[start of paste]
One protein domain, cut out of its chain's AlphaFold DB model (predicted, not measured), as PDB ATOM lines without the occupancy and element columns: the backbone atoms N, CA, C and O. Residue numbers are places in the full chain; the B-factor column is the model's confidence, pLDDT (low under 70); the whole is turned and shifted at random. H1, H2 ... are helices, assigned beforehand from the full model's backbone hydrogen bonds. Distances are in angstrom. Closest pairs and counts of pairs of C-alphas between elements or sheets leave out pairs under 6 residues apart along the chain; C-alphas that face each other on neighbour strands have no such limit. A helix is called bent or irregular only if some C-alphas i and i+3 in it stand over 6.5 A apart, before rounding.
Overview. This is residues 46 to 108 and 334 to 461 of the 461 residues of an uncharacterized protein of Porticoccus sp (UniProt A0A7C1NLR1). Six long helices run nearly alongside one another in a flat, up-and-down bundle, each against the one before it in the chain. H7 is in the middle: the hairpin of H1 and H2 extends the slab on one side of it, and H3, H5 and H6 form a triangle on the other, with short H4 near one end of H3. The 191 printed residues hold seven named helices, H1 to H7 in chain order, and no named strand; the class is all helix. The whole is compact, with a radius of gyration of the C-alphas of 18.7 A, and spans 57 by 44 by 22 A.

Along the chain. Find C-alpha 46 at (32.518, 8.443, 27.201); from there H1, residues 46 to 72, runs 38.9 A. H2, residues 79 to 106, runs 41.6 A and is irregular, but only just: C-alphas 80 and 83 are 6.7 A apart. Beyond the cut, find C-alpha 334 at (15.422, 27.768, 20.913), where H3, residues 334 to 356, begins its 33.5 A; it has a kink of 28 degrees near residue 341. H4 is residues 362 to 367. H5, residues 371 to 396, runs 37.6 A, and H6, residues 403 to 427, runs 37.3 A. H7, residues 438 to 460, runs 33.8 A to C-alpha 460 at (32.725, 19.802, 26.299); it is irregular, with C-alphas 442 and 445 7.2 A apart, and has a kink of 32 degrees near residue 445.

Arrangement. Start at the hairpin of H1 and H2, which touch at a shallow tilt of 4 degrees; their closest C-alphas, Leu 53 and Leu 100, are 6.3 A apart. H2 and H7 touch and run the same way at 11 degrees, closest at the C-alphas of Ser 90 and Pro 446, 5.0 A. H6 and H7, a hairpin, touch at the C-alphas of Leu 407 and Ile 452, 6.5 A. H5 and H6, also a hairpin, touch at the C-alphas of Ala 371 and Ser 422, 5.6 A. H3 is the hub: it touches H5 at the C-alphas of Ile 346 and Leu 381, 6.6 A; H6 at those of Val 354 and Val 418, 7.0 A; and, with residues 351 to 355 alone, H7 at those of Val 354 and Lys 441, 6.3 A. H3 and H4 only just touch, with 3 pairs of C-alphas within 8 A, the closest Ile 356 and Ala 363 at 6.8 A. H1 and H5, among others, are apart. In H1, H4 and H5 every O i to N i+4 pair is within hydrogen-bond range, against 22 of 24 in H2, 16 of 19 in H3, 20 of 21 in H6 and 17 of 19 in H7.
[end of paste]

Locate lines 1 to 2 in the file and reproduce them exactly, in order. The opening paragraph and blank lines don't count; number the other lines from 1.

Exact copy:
Overview. This is residues 46 to 108 and 334 to 461 of the 461 residues of an uncharacterized protein of Porticoccus sp (UniProt A0A7C1NLR1). Six long helices run nearly alongside one another in a flat, up-and-down bundle, each against the one before it in the chain. H7 is in the middle: the hairpin of H1 and H2 extends the slab on one side of it, and H3, H5 and H6 form a triangle on the other, with short H4 near one end of H3. The 191 printed residues hold seven named helices, H1 to H7 in chain order, and no named strand; the class is all helix. The whole is compact, with a radius of gyration of the C-alphas of 18.7 A, and spans 57 by 44 by 22 A.

Along the chain. Find C-alpha 46 at (32.518, 8.443, 27.201); from there H1, residues 46 to 72, runs 38.9 A. H2, residues 79 to 106, runs 41.6 A and is irregular, but only just: C-alphas 80 and 83 are 6.7 A apart. Beyond the cut, find C-alpha 334 at (15.422, 27.768, 20.913), where H3, residues 334 to 356, begins its 33.5 A; it has a kink of 28 degrees near residue 341. H4 is residues 362 to 367. H5, residues 371 to 396, runs 37.6 A, and H6, residues 403 to 427, runs 37.3 A. H7, residues 438 to 460, runs 33.8 A to C-alpha 460 at (32.725, 19.802, 26.299); it is irregular, with C-alphas 442 and 445 7.2 A apart, and has a kink of 32 degrees near residue 445.